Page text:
The benefit of Iowa’s tallgrass prairies
by Lisa Ralls
Winnebago Co. Naturalist
During the late summer months, Iowa’s roadsides and prairies burst forth with fantastic colors! These colors come from the over 500 species of plants that, historically, have made up the interwoven fabric of our prairie ecosystem. That ecosystem has been an integral part of Iowa for over 10,000 years and, although it is much reduced from what it was when the first settlers arrived, it is still vitally important.
Iowa’s first prairies appeared at the end of the last ice age, after the last of the massive glaciers retreated. When the first explorers and settlers arrived in what would eventually become Iowa, they encountered a unique ecosystem perfectly adapted to the area and the climate. The grasses grew up to 12 feet high, with underground roots extending underground just as far. And those grasses covered over 30 million acres, or 85 percent, of our future state. Obviously, Iowa’s heritage is truly that of a prairie state.
Unfortunately, within a couple hundred years, that expansive ecosystem that stretched from Canada to Mexico had practically disappeared from Iowa, falling victim to ever-improving agricultural technology. As Iowa’s prairies began to disappear, few people sounded an alarm, because few people fully comprehended the importance of those areas. But, as our prairies vanished, so did the vital benefits that they provide.
In recent years, though, there have been efforts throughout the country to restore at least some of our prairie ecosystem. By doing so, we can also bring back some of the benefits that the prairies provide, benefits that we now realize are essential to a healthy environment. And many of those benefits derive from the adaptable nature of those unique plants.
For instance, native prairie grasses have deep and extensive root systems that evolved over many thousands of years to adapt to dry conditions and fire. These roots help the grasses to utilize water deep underground or take quick advantage of sudden storms. But, they also help the plant to survive fire, since 60 percent of a prairie grass’ biomass is underground in its root system. In addition, these roots also help native plants to hold our soil in place and, in fact, the loss of our prairies was a major factor in causing the dust bowl during the 1930’s.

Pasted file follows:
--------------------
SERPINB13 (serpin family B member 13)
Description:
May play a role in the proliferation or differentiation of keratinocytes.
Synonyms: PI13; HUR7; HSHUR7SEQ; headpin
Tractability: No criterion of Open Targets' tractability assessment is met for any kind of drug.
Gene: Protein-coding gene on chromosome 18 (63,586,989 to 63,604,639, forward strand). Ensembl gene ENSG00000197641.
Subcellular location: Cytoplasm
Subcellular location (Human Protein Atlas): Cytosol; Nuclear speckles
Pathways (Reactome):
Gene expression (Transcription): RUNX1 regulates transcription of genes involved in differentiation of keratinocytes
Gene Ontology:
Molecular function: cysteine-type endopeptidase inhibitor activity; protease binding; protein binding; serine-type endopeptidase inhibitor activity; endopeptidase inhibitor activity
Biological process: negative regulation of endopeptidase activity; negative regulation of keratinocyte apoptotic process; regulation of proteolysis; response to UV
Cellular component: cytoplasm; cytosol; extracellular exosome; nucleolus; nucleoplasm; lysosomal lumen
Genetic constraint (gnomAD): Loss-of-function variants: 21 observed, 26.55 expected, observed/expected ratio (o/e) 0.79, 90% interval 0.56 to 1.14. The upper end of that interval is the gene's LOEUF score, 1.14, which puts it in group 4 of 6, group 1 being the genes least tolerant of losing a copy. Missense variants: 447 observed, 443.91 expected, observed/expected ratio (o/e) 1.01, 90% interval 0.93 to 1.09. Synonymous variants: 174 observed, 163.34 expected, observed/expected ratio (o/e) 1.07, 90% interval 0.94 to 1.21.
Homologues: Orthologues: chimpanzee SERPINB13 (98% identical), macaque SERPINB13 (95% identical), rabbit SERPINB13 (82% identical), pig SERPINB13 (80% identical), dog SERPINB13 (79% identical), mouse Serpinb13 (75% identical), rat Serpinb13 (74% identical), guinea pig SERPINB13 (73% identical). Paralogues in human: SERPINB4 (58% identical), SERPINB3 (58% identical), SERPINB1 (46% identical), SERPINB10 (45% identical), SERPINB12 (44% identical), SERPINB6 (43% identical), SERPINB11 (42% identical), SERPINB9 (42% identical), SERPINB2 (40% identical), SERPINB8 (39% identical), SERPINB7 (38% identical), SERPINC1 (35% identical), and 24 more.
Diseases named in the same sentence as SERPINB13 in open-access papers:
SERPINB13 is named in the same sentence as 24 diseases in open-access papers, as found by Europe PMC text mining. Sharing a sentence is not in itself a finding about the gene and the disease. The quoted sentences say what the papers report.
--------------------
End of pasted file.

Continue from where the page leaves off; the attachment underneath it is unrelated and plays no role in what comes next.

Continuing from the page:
These root systems also allow prairies to absorb and hold excess rain and snowfall, slowing runoff and decreasing erosion. In fact, scientists estimate that prairies can handle over seven inches of rain an hour, helping to reduce the eight billion barrels of topsoil that enter Iowa rivers each year. There is no doubt that the loss of our prairies has helped to increase the frequency and severity of flooding in recent years. And, the filtering nature of the tall grasses and their fibrous roots means that water flowing through a prairie is also cleaner.
Finally, the 250-plus plant species that comprise the prairie ecosystem provide vital habitat for countless pollinator species, as well as over 50 species of mammals, over 350 species of birds, and hundreds of species of reptiles and amphibians. The tall, strong grasses provide excellent cover during the nesting season, and even more importantly during the harsh, snowy winter months. Unfortunately, many of these grassland species are among our most endangered due to the loss of over 95 percent of our prairies.
But, efforts are underway throughout Iowa and the Midwest to restore prairie vegetation wherever we can. Over the past 30 years, numerous roadways have been converted to native grasses and wildflowers, providing not only beauty for travelers, but also valuable wildlife habitat. These roadsides also provide essential wildlife corridors between fragmented areas. But, we all can help out by planting native plants wherever possible, even if it’s just in a small area. Every little bit of prairie helps.
So, this summer, as you wonder at the marvelous sight of our blooming prairie ecosystem, take a few minutes to appreciate the many benefits our prairies bestow upon us. They provide vital wildlife and pollinator habitat, hold our soil in place, help prevent flooding, and keep our water clean. That’s a lot to ask of a 10,000-year-old ecosystem. But it does it all, and in a very beautiful way.